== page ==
DEAR ABBY: I'll bet the majority of your readers think they'd be able to find their way out of their home quickly and safely if a fire broke out late at night. The sad truth is, only a small percentage of the population is actually prepared to do so. If there were a real fire, that lack of preparation could cost them their lives.
Let me share some frightening numbers with you. The nonprofit National Fire Protection Association asked a similar question in a survey, and our worst fears were confirmed. Although most people feel relatively safe from fire, only 16 percent of those who responded had planned and actually practiced how they'd escape if they had a fire in their home. That means nearly 85 percent of the population will be woefully ill-prepared if fire strikes.
And ill-prepared they are: The fact is, eight out of 10 fire deaths in the United States take place in the home. For that reason, it's critical that all of us practice how we'd escape in the event of a home fire; and then practice an ALTERNATIVE escape route in case the first one is blocked. The only sure way to know is to PHYSICALLY practice escaping before there's a fire. In other words: Hold a home fire drill.
Abby, your readers will have an opportunity during this coming Fire Prevention Week, Oct. 4-10, to join others in their communities in planning and practicing their own home fire drills at 6 p.m. on Wednesday, Oct. 7, during the North America-wide Great Escape Fire Drill. As the official sponsor of Fire Prevention Week for more than 70 years, NFPA has teamed up with fire departments all across the United States and Canada that will sound their alarms to signal the start of this first unified community fire drill. Individual families can then begin their fire drill at home. Information about each community's participation will be publicized locally.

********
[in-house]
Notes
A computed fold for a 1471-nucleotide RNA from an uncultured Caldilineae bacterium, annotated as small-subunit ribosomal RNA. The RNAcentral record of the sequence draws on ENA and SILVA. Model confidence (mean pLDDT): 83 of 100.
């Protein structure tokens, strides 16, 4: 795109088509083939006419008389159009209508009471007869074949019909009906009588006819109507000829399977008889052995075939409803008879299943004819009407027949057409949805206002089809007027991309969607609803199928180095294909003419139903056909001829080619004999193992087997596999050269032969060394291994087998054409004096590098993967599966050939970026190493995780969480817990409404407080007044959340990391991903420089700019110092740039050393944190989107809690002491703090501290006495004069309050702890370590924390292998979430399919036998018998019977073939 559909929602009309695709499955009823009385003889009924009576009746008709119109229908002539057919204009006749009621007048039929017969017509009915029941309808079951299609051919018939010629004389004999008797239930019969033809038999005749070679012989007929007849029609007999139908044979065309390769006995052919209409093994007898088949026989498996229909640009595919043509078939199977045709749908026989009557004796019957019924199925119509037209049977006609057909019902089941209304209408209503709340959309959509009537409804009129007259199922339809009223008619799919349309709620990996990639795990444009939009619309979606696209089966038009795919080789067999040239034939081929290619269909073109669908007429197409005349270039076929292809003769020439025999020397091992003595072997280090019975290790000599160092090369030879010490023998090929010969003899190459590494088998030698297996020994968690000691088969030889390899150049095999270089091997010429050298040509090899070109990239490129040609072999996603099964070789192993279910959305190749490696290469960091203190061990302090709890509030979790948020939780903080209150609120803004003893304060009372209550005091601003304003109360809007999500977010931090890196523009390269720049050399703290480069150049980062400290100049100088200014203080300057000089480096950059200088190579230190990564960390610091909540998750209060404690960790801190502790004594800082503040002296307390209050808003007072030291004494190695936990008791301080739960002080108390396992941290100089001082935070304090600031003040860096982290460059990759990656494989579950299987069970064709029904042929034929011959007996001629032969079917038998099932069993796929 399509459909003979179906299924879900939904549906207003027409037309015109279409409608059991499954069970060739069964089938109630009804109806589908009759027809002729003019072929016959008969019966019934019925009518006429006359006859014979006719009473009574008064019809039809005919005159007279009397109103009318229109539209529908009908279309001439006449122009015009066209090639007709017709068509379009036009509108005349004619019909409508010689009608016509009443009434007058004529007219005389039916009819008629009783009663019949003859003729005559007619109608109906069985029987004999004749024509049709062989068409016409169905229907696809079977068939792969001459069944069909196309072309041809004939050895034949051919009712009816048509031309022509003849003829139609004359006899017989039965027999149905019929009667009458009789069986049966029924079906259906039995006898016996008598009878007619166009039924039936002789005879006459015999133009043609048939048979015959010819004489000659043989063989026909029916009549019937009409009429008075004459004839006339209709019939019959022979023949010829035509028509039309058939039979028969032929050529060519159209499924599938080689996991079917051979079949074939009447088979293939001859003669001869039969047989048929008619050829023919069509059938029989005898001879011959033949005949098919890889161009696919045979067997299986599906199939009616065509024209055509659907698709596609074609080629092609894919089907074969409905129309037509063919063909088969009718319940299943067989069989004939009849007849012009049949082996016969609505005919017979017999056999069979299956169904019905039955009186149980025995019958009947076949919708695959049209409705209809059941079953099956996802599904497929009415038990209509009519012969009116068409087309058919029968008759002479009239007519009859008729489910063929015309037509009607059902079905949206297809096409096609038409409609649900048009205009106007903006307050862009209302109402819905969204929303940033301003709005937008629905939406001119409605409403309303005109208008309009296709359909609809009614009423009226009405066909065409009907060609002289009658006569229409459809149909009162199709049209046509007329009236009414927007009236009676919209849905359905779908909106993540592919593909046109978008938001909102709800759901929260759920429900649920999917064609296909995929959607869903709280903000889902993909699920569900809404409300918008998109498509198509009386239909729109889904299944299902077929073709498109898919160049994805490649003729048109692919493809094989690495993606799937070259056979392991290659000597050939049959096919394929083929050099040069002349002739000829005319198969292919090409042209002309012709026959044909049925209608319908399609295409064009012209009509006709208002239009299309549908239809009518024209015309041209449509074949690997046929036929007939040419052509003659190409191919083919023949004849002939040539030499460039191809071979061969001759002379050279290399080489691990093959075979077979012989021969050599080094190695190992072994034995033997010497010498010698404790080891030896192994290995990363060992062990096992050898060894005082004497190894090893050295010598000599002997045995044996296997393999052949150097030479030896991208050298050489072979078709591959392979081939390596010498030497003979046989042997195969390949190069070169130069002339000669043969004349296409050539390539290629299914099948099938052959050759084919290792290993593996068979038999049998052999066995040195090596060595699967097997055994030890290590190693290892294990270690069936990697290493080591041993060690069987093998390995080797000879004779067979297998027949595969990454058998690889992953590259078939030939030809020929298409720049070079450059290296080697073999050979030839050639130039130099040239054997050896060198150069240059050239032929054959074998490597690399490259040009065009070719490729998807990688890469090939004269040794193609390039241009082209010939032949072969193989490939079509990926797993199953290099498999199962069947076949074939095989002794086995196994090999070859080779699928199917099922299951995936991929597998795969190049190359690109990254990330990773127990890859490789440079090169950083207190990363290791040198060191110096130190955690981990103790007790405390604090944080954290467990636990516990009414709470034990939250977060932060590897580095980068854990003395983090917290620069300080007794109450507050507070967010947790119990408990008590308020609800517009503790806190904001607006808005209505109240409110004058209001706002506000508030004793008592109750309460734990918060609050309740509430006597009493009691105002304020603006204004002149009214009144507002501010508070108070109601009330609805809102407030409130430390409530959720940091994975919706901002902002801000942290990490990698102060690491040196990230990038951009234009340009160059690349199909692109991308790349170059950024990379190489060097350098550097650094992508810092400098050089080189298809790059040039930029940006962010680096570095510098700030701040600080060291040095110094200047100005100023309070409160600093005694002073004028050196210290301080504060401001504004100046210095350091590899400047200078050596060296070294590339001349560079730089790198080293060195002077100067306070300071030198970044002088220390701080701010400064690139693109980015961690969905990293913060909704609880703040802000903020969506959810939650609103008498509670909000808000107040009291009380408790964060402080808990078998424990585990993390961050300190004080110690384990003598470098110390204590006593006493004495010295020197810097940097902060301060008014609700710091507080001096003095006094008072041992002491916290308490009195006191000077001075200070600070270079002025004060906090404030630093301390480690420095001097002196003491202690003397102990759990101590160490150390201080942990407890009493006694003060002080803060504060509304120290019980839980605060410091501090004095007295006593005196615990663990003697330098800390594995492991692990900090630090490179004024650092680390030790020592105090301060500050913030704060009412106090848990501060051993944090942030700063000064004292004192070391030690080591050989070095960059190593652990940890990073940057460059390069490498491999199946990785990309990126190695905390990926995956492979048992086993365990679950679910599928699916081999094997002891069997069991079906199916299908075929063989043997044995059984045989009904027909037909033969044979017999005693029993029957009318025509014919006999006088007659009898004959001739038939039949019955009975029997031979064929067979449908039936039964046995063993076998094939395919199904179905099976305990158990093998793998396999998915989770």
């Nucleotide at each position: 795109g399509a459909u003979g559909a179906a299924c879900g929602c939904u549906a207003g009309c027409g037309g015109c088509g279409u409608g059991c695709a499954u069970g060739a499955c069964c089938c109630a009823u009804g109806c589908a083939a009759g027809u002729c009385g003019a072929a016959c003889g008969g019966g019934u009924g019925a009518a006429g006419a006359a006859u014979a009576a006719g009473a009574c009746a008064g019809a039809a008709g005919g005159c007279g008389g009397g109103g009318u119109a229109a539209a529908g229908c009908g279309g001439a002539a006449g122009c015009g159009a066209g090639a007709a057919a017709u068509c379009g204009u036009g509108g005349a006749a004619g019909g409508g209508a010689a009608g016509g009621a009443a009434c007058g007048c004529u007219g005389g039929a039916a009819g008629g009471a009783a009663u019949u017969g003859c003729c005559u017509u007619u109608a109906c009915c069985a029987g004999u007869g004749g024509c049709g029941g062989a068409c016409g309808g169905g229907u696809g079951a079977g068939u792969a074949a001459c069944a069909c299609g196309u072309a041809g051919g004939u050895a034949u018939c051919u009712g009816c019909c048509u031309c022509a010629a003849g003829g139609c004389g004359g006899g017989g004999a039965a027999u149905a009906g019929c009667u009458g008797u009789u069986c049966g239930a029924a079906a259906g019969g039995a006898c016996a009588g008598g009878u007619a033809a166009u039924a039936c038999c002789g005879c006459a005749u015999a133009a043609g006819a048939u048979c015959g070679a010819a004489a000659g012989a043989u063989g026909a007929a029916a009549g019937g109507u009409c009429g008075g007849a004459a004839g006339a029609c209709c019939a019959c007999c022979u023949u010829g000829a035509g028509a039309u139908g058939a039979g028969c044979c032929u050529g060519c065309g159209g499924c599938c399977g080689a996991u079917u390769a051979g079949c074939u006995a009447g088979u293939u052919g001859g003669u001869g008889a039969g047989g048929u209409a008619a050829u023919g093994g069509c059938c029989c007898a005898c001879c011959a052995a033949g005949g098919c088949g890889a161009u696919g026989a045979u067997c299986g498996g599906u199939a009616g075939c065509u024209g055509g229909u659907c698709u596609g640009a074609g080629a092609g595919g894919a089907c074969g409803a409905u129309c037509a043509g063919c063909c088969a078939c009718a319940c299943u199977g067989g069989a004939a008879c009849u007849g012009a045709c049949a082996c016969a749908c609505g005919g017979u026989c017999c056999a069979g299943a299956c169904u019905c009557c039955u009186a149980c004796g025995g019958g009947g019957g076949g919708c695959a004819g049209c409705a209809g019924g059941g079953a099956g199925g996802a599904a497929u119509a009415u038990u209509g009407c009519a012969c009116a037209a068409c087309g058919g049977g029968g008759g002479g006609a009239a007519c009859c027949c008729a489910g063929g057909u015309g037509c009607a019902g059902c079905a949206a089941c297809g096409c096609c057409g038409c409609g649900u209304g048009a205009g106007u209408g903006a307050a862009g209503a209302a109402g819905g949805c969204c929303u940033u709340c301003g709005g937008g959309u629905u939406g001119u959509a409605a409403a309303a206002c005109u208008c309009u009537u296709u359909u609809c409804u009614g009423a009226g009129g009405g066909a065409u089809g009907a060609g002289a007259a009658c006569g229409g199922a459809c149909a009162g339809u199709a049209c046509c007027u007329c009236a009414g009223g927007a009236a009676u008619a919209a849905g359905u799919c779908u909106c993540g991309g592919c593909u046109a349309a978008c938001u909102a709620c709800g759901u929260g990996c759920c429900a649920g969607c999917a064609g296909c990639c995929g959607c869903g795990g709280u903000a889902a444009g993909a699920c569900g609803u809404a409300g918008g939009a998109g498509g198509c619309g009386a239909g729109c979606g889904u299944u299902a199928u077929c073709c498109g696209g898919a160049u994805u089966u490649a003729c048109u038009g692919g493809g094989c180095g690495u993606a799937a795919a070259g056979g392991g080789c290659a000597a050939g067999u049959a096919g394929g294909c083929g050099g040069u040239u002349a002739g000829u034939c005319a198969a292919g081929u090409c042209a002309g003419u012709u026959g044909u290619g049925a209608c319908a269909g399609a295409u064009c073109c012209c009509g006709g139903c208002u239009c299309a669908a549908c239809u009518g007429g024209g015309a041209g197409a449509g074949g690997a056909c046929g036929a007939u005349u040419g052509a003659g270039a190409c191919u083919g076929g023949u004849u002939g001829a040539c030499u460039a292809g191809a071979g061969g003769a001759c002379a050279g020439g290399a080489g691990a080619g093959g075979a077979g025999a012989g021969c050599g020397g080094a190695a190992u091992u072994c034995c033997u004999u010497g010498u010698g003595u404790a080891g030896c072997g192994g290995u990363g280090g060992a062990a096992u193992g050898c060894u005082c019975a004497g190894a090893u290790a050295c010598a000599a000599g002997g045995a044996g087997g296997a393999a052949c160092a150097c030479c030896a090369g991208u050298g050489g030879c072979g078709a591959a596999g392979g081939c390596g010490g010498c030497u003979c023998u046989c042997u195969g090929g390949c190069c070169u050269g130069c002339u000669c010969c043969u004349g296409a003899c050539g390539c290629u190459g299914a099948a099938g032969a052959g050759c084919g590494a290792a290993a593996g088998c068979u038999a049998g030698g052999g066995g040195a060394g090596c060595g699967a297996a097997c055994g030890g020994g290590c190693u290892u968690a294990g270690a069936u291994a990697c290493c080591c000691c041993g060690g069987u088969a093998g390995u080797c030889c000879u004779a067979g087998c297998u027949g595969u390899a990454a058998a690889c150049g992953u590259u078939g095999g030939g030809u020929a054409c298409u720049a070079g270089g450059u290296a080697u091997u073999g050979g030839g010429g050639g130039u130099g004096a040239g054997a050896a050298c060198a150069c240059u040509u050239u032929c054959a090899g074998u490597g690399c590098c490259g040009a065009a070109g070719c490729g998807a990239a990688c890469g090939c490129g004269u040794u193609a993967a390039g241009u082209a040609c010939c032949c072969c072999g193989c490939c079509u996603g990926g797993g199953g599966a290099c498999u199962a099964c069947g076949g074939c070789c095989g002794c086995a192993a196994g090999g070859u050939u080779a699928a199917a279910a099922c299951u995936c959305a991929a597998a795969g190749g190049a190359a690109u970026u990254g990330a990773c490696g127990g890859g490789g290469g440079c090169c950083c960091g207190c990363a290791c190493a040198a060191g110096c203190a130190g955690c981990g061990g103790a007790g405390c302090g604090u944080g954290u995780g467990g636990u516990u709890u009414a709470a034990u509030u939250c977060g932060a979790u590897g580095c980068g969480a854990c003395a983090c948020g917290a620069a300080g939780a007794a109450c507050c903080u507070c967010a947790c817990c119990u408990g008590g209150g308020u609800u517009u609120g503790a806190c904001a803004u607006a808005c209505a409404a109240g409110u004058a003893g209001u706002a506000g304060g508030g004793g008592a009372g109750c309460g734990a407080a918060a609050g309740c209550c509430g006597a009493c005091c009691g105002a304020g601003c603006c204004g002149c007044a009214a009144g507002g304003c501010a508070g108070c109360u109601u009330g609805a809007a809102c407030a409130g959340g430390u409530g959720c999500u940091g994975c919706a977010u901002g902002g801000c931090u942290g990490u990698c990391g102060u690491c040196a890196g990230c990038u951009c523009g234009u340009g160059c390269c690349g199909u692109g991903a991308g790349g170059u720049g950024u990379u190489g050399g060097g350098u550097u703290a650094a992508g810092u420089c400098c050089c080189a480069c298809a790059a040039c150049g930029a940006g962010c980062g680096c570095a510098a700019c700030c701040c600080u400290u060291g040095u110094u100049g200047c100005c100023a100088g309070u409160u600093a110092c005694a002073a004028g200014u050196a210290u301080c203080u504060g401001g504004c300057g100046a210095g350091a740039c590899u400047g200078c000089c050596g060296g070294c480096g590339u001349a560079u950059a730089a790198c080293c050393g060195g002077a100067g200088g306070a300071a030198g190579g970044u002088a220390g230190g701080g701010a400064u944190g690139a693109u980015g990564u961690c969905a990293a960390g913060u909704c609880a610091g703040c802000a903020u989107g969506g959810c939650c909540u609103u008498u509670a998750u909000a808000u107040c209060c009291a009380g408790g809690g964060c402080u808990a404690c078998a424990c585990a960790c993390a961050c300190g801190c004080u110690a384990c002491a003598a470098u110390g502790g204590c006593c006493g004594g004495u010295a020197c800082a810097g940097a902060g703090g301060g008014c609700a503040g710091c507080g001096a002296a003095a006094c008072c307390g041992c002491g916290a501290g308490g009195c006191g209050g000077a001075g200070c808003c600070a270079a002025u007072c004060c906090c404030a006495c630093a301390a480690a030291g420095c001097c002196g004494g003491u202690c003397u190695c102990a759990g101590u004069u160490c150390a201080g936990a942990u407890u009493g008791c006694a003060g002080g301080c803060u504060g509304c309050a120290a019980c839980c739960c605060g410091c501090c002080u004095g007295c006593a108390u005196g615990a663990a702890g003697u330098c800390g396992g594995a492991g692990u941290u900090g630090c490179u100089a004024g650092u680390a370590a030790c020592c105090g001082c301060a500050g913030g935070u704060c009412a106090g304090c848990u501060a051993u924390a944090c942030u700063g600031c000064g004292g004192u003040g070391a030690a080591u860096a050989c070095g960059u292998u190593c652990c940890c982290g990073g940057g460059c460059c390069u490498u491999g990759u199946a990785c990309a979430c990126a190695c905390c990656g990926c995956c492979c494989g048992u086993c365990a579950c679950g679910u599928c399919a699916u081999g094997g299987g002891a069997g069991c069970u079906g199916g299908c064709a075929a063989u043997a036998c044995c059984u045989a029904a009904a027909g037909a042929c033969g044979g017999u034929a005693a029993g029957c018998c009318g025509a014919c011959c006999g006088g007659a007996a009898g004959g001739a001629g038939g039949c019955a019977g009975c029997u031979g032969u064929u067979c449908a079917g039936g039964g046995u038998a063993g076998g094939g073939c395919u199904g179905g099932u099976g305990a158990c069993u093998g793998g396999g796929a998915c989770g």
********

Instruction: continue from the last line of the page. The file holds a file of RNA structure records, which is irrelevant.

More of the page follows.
Fire drills are the “Great Escape." I hope none of your readers will have to experience escaping a real fire. But it's something they all need to know they can do, and the Great Escape fire drill is a safe way to find out. -- GEORGE D. MILLER, PRESIDENT, NATIONAL FIRE PROTECTION ASSOCIATION
DEAR GEORGE: Thank you for this important reminder. And readers, don't forget to change the batteries in your smoke detectors. They are your first line of defense against home fires, but only if they're in working order.
PONDER THIS: “Be grateful for each new day. A new day that you have never lived before. Twenty-four new, fresh, unexplored hours to use usefully and profitably. We can squander, neglect or use it. Life will be richer or poorer by the way we use today.
“Finish every day and be done with it. You have done what you could; some blunders and absurdities crept in; forget them as soon as you can. Tomorrow is a new day. You shall begin it well and serenely and with too high a spirit to be encumbered with your old nonsense.” (Ralph Waldo Emerson)
What teens need to know about sex, drugs, AIDS, and getting along with peers and parents is in "What Every Teen Should Know." To order, send a business-sized, self-addressed envelope, plus check or money order for $3.95 ($4.50 in Canada) to: Dear Abby, Teen Booklet, P.O. Box 447, Mount Morris, Ill. 61054-0447. (Postage is included.)
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